This American Life creator Ira Glass, has gone on public record in the public broadcasting journal Current declaring that stations should drop Car Talk when hosts Click and Clack retire this fall and the show goes into reruns. Or, at the very least, Glass thinks stations should push the show into late night, moving out of what is effectively public radio prime time on Saturday morning.
While Glass gives props to Car Talk for breaking the ice for programs like TAL because, “They loosened everyone’s notion of what is possible or appropriate for a national show,” he argues that keeping the show alive in reruns is effectively a conservative move. But, what public radio needs is innovation, says Glass. He writes,
"A show that’s 100 percent reruns doesn’t fit with our mission as public broadcasters…
“We need to make space for new shows, new talent, new ideas.”
As you might guess, I agree with Glass 200%. I also commend him for acknowledging that his syndicator, Public Radio International, promised him that they could keep TAL on the air profitably in reruns once it ceases production, but concedes that he wants no such thing for the program. Instead, he wants to see it end gracefully when he’s done.
I, too, want to see public radio stations take chances with newer programs seeking a wider national audicence. However, I also would love for stations to take the opportunity to produce their own programs that would benefit from the time slot. Then, those shows might be able to graduate into national distribution themselves. In my opinion, not enough innovative program development–especially with national potential–appears to be happening at the vast majority of local stations. All too often the demand for safe, popular programs like Car Talk diverts funding and time that could nuture local talent.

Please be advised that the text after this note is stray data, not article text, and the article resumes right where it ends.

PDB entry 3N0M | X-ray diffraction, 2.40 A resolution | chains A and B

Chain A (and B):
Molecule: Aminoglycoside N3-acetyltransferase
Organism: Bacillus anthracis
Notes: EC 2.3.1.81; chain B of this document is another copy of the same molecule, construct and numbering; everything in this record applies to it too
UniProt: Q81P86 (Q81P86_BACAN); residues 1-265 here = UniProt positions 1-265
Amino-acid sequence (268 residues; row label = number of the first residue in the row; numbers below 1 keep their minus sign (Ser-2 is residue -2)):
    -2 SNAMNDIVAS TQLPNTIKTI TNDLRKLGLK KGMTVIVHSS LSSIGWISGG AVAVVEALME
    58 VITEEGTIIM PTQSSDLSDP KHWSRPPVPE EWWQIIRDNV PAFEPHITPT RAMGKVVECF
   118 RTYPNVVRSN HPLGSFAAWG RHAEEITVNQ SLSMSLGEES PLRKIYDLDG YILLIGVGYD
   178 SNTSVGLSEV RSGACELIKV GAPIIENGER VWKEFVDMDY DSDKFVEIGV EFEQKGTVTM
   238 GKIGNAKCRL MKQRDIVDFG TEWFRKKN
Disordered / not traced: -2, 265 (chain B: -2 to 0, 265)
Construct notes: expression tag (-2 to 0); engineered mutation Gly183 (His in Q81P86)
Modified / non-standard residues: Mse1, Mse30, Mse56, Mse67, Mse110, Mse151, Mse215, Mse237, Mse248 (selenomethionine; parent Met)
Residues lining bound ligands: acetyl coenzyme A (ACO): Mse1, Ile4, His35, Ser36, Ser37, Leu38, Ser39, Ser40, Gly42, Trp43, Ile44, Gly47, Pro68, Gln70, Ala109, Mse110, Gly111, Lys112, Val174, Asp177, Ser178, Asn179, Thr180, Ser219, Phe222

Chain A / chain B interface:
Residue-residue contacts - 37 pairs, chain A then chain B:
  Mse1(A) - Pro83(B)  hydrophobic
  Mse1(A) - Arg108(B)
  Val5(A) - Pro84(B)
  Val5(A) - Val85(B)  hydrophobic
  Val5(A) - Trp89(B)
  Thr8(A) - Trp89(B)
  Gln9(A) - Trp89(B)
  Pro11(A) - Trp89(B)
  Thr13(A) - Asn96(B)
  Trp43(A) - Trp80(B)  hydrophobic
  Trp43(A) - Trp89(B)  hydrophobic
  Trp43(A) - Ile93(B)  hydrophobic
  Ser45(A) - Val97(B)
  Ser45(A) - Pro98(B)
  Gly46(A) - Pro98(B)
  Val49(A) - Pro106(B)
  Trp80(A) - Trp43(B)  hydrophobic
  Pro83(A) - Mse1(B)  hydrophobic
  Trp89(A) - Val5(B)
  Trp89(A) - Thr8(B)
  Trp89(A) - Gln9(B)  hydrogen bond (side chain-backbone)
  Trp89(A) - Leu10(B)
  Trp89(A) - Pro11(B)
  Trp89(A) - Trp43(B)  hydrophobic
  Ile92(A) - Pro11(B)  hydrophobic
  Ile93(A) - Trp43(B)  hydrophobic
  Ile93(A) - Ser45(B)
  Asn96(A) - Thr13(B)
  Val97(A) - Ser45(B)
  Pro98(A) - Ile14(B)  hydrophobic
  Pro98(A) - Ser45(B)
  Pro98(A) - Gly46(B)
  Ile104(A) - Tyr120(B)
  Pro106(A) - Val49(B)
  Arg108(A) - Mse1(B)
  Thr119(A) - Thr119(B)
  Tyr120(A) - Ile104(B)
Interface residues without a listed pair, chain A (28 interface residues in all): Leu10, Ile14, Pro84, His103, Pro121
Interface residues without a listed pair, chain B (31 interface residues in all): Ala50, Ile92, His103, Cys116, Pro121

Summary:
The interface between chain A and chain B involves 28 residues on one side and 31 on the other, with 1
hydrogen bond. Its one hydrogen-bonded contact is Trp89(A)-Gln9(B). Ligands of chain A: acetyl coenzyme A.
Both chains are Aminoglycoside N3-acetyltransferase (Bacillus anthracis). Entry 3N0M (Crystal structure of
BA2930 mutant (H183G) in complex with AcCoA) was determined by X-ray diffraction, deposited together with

Just like Ira Glass, I realize too well that public radio program directors will be seiged with flak from listeners if they cancel Car Talk, even the all-recycled version. But public radio will forever be stuck in the cycle of chasing an aging and calcifying listenershp if listener flak is permitted to stunt the growth of local innovation. There must be a middle-ground between being responsive to listeners and being meekly reactionary to any surfeit of complaint.
Again, my kudos to Ira Glass for going on record with what will be an unpopular opinion in the public radio world. I’m happy to see him use his influence to encourage innovation and hope that some program directors heed his advice.